‘Gimme Shelter’ and the Face of Homelessness by the Forward

‘Gimme Shelter’ and the Face of Homelessness

Image by Dorri Olds

On January 21, at Manhattan’s Waldorf Astoria hotel, the Forward caught up with Ronald Krauss, writer and director of “Gimme Shelter,” which opened in theaters January 24. The movie stars Vanessa Hudgens as Apple Bailey, a desperate pregnant teenager who runs away from a cruel drug-addicted mother (Rosario Dawson). Apple tries to connect to her wealthy dad (Brendan Fraser), but things keep looking bleaker until she meets Frank McCarthy (James Earl Jones). He introduces her to Kathy DiFiore (Ann Dowd), who runs a shelter.

Krauss, 43, has been writing, producing and directing movies since his first short film in 1988, “Puppies for Sale,” which starred Jack Lemmon. The seed for “Gimme Shelter” came when Krauss’s previous movie, “Amexica,” a drama about human trafficking, was screened at the United Nations. There he was introduced to Kathy DiFiore, a woman being honored at the U.N. for her 30-plus years of work with homeless teenage mothers. Krauss arranged to visit one of her shelters and thought he’d found the perfect subject for a documentary. He stayed a year and recorded 200 hours of interviews. “The shelter began to seem like holy ground,” said Krauss, “and the research launched my screenplay.”

Dorri Olds: What inspired the main character, Apple?

Ron Krauss: Exactly four years ago today, I saw a young girl standing outside the shelter. She had no jacket and it was freezing. I brought her inside. Her name was Darlisha Dozier and when I told her there was a bed she hugged me so hard it sent a jolt to my heart.

How did you choose Vanessa Hudgens for Apple?

When I went back to Hollywood with the script, every famous 20-something actress wanted the role. I never thought a Hollywood actress could do it but I auditioned a bunch. One day, Vanessa Hudgens showed up telling me this part was for her. She had a swagger and heart the other girls didn’t but I needed the approval of the shelter girls. I sent them a link of eight girls who’d auditioned — some were famous, some local girls from a high school. Vanessa was in that group. The girls watched the link, having no idea who Vanessa was. They all said, “That’s the girl.”

Was it Vanessa’s idea to live in the shelter?

No, mine. I had rules. She moved in and they took her cell phone. She cried a lot. At least that’s what people tell me.

How long did she live there?

Three weeks but I think she was upstairs sneaking calls. [Laughs]

What was she crying about?

She’s someone so used to getting attention and went from having everything to nothing. I lived in the shelter myself and it’s hard. Later, Vanessa told me she called her mom the first couple of nights and whimpered, “What am I doing here? This was a mistake.”

What was her adjustment like?

Vanessa started to break. She went through this total transformation, gained 15 pounds, and cut her hair off.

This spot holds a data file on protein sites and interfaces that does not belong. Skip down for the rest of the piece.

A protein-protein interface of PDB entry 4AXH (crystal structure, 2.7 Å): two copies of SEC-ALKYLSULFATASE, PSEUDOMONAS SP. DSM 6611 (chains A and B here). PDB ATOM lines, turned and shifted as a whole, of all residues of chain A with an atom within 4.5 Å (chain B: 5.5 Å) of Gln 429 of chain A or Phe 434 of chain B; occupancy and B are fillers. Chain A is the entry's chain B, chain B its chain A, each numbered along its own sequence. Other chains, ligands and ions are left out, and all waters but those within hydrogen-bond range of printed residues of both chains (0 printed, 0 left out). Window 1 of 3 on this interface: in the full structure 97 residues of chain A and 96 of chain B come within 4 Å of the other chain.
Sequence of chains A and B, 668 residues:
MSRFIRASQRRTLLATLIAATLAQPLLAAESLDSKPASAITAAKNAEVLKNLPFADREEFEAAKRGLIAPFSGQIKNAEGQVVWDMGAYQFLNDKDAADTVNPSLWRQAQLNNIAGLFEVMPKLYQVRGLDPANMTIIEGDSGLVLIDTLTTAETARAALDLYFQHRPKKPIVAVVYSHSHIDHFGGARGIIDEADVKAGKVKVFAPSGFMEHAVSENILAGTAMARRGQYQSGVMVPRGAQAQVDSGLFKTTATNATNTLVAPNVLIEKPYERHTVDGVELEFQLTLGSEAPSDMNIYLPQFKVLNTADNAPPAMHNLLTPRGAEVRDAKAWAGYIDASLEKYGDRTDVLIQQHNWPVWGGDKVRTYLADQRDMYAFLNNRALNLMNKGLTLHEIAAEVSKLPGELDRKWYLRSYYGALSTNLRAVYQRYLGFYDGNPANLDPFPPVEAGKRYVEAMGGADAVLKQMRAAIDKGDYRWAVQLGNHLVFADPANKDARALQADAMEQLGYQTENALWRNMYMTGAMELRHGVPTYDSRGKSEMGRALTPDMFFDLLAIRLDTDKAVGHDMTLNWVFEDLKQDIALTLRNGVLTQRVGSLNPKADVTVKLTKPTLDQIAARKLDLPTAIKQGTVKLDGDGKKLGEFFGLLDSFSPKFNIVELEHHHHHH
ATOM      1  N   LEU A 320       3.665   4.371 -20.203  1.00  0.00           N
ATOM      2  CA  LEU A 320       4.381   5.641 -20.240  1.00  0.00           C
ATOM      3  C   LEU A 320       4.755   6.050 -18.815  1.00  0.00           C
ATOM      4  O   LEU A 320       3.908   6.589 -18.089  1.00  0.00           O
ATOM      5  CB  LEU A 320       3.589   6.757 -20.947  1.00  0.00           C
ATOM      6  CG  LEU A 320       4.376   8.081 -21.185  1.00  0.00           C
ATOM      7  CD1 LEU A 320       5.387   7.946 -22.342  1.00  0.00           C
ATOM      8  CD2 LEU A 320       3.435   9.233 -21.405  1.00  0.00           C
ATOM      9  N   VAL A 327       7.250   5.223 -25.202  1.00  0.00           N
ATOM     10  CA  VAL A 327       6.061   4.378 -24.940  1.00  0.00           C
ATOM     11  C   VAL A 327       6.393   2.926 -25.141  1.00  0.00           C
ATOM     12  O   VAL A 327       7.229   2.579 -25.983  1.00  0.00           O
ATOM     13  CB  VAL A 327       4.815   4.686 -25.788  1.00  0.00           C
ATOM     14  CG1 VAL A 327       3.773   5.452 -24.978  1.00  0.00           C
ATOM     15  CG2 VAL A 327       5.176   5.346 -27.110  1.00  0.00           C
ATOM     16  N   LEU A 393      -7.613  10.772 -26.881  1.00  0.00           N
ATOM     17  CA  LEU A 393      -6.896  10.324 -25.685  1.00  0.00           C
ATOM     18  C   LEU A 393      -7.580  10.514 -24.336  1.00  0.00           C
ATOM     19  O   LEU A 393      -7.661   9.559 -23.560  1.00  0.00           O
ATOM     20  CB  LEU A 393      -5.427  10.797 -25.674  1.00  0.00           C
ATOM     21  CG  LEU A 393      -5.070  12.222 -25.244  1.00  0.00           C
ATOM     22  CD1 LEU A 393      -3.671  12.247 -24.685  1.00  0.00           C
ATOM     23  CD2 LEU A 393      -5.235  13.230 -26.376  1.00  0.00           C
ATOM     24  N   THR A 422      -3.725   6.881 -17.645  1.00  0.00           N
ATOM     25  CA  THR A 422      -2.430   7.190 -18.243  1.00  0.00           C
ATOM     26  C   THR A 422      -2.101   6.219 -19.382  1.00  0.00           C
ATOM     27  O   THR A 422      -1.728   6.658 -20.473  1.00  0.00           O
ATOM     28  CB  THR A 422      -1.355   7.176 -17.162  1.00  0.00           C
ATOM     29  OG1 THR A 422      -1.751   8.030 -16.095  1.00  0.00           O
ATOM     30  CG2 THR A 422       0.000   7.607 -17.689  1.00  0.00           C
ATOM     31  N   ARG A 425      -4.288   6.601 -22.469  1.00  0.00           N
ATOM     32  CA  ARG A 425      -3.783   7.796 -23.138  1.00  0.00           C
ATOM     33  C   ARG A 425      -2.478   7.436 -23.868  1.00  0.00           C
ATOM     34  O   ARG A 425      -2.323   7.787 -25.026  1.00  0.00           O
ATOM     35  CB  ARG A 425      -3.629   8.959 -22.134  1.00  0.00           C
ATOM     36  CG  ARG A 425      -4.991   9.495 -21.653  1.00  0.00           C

Were the physical changes from your direction?

Yes, I had exact drawings of what the character would look like, including the hair and neck tattoo.

Where did you shoot the film?

In the shelter. Four of the girls are in the movie. They’d been neglected, abused and abandoned and told they’re no good their whole life but Kathy gives them opportunities. Through benefactors they go to college. These girls blossom like a withered plant given water.

Was the wealthy Wall Street father played by Brendan Fraser fictional?

No. There really is a Tom Fitzpatrick. It’s Kirkpatrick. Everybody is based on people I met at the shelter. Apple is based on two girls — Darlisha, who also acts in the movie, and Tom’s daughter.

How did you trust that Darlisha could act?

She is so talented — very entertaining and uplifting, especially for a person so abused. Scenes you see in the movie come directly from her life. Her mother really did that to her face with a razor blade. One of the girls said to her, “You hate her right now but deep down inside you love her and that hurts even more.” It’s true. When the cops came, Darlisha wouldn’t turn her mother in. Even after the years of abuse, these girls all wish their mothers would say, “Hey, I’m sorry.” But that never happens.

How is Darlisha now?

She went back to school and passed her exam to be a nurse. She’s also a housemother employed by the shelter. It’s like a full circle.

What’s the story with Tom Kirkpatrick’s daughter? She got pregnant by a gang member and Tom wanted no part of that so he kicked her out of the house. She ended up in the shelter. When the baby came, just like in the movie, it reunited them. Now the girl lives with her father.

What kind of input on the script did you get from the girls in the shelter?

Every night I’d call a dinner meeting and pass out sections for their feedback. At the time, I hadn’t realized this film would turn into an intervention, a movement.

How do you mean?

As I was writing the screenplay we were going through some of the worst economic times in this country. It redefined a lot of things about family and homelessness. Many families were broken. A lot of dreams were crushed. People lost their jobs. The face of homelessness has changed in our society and so has the definition of family. The majority of families today are single moms, single dads, foster care, a blend, a hybrid, so the message in the movie is that as long as you have somebody, you have a family. It’s strange how good things come out of giving to others. That’s what the movie is about.


‘Gimme Shelter’ and the Face of Homelessness

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